C.2.5: determine the amplitude, period, and phase shift of sinusoidal functions whose equations are given in the form f(x) = a sin (k(x - d)) + c or f(x) = a cos (k(x - d)) + c, and sketch graphs of y = a sin (k(x - d)) + c and y = a cos (k(x - d)) + c by applying transformations to the graphs of f(x) = sin x and f(x) = cos x

C.2.6: represent a sinusoidal function with an equation, given its graph or its properties

#### C.3: demonstrate an understanding that sinusoidal functions can be used to model some periodic phenomena, and solve related problems, including those arising from real-world applications.

C.3.1: collect data that can be modelled as a sinusoidal function (e.g., voltage in an AC circuit, pressure in sound waves, the height of a tack on a bicycle wheel that is rotating at a fixed speed), through investigation with and without technology, from primary sources, using a variety of tools (e.g., concrete materials, measurement tools such as motion sensors), or from secondary sources (e.g., websites such as Statistics Canada, E-STAT), and graph the data

C.3.2: identify periodic and sinusoidal functions, including those that arise from real-world applications involving periodic phenomena, given various representations (i.e., tables of values, graphs, equations), and explain any restrictions that the context places on the domain and range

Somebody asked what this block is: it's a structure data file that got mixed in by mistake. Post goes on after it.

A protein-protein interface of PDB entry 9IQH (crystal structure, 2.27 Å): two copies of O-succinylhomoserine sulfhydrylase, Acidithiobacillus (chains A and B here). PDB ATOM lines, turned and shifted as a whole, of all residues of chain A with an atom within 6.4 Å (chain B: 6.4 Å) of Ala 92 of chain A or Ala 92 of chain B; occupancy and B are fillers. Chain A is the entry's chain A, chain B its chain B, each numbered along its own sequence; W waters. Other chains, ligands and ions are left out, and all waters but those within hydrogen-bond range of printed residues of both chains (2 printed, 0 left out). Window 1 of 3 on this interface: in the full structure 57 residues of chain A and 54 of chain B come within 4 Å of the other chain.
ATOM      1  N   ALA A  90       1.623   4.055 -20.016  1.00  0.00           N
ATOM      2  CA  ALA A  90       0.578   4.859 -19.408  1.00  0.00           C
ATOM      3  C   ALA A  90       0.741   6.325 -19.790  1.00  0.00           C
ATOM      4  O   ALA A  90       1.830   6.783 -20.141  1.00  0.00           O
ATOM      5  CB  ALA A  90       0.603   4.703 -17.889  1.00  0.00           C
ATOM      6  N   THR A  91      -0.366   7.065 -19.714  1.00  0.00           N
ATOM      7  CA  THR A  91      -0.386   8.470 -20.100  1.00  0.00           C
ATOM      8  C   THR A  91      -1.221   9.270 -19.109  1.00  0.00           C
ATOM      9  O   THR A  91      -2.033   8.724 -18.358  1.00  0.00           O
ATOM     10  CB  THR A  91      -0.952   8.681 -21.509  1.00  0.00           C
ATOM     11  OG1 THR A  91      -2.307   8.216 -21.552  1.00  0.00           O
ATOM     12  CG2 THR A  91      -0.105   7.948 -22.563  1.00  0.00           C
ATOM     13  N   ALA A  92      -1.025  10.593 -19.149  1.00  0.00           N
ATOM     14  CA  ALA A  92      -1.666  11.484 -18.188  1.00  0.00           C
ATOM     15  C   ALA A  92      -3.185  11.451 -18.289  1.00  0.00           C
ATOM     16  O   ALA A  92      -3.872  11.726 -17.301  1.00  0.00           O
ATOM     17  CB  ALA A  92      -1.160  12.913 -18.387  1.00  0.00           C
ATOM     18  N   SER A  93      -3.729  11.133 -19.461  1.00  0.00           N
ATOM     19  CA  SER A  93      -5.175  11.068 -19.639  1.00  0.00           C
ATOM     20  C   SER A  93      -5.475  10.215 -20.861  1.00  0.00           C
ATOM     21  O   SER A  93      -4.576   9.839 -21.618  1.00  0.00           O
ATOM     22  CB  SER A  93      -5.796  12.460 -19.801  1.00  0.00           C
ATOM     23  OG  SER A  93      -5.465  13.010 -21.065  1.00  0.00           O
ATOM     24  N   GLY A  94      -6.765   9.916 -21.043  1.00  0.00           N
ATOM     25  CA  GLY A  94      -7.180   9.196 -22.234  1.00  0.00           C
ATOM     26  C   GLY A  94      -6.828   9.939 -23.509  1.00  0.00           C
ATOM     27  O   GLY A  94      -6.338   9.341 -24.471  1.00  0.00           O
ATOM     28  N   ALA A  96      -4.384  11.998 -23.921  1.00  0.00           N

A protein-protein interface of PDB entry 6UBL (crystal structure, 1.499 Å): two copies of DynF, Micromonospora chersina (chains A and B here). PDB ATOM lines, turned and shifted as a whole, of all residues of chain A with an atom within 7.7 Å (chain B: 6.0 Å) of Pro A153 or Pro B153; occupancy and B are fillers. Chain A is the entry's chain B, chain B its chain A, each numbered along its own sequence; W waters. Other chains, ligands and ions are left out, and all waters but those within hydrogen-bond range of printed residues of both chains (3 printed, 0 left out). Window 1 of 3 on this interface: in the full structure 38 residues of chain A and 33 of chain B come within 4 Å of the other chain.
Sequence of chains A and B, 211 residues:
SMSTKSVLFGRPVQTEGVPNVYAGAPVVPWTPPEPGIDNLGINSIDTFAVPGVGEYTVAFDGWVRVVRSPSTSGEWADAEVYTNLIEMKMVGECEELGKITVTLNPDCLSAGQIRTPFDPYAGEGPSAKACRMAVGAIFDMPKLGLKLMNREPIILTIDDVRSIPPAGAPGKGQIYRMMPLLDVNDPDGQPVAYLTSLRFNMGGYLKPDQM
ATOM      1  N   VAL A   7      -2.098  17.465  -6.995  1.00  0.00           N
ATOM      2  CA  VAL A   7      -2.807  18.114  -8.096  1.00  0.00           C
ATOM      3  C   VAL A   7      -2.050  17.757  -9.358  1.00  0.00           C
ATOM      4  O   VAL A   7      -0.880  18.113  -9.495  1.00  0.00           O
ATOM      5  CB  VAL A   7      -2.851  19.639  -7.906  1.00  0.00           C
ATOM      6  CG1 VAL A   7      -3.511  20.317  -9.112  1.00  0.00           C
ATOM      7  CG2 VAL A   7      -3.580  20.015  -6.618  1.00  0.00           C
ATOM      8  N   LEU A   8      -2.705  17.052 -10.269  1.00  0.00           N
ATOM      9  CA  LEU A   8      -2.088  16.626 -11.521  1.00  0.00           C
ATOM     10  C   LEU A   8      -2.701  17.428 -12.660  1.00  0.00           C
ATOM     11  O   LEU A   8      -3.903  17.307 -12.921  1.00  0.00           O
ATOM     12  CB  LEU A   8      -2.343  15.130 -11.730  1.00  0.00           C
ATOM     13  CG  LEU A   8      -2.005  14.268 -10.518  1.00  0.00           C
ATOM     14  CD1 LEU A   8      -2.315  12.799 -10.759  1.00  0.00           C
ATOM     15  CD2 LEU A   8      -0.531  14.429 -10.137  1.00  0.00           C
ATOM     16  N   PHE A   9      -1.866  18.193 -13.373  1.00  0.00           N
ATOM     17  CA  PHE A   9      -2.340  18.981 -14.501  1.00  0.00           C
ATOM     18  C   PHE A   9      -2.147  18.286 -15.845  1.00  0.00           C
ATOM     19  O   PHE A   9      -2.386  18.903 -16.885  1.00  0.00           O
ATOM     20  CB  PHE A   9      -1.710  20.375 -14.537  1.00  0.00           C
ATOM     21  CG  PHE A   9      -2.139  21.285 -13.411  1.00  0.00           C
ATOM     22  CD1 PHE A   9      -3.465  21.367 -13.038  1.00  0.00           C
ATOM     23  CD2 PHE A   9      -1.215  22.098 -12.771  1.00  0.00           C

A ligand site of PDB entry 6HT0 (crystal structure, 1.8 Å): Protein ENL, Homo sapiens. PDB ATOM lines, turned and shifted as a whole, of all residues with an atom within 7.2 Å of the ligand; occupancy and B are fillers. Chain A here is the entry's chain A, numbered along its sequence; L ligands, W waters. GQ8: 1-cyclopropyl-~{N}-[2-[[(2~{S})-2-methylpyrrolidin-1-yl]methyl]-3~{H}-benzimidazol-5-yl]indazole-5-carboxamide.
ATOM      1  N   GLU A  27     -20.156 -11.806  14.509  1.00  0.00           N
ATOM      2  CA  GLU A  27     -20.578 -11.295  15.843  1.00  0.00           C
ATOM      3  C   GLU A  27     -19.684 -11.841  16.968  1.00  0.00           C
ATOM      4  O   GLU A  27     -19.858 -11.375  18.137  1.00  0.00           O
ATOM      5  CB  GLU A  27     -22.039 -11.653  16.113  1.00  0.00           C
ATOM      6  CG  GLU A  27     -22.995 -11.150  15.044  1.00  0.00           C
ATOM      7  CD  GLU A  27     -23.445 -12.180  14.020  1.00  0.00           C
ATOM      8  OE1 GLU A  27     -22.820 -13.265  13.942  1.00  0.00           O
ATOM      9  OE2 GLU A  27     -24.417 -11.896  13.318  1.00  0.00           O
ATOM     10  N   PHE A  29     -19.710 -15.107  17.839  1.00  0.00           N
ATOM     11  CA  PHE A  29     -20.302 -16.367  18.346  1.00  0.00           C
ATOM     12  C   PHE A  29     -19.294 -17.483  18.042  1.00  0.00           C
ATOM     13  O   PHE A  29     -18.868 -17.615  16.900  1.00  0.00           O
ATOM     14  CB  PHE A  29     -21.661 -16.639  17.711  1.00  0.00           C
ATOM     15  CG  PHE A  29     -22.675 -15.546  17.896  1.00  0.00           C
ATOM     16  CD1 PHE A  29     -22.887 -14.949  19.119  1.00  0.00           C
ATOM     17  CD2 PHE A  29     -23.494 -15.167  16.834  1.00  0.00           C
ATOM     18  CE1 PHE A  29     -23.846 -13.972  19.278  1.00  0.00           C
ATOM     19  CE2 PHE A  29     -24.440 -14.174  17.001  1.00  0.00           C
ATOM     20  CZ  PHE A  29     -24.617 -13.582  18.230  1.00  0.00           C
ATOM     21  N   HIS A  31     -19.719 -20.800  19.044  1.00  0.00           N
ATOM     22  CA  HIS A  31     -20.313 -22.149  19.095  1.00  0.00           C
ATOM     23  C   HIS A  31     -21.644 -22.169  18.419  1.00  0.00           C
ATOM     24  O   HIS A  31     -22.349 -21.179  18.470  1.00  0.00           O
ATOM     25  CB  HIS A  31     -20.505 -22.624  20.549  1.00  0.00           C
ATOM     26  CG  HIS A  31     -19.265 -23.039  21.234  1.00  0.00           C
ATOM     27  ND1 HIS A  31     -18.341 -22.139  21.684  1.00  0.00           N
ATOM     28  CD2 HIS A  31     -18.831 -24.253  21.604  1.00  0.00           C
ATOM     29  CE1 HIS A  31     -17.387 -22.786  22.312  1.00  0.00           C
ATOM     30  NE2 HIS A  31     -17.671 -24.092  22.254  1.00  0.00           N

C.3.3: pose problems based on applications involving a sinusoidal function, and solve these and other such problems by using a given graph or a graph generated with technology, in degree mode, from a table of values or from its equation

### D: Applications of Geometry

#### D.1: represent vectors, add and subtract vectors, and solve problems using vector models, including those arising from real-world applications;

D.1.1: recognize a vector as a quantity with both magnitude and direction, and identify, gather, and interpret information about real-world applications of vectors (e.g., displacement; forces involved in structural design; simple animation of computer graphics; velocity determined using GPS)

D.1.2: represent a vector as a directed line segment, with directions expressed in different ways (e.g., 320°; N 40° W), and recognize vectors with the same magnitude and direction but different positions as equal vectors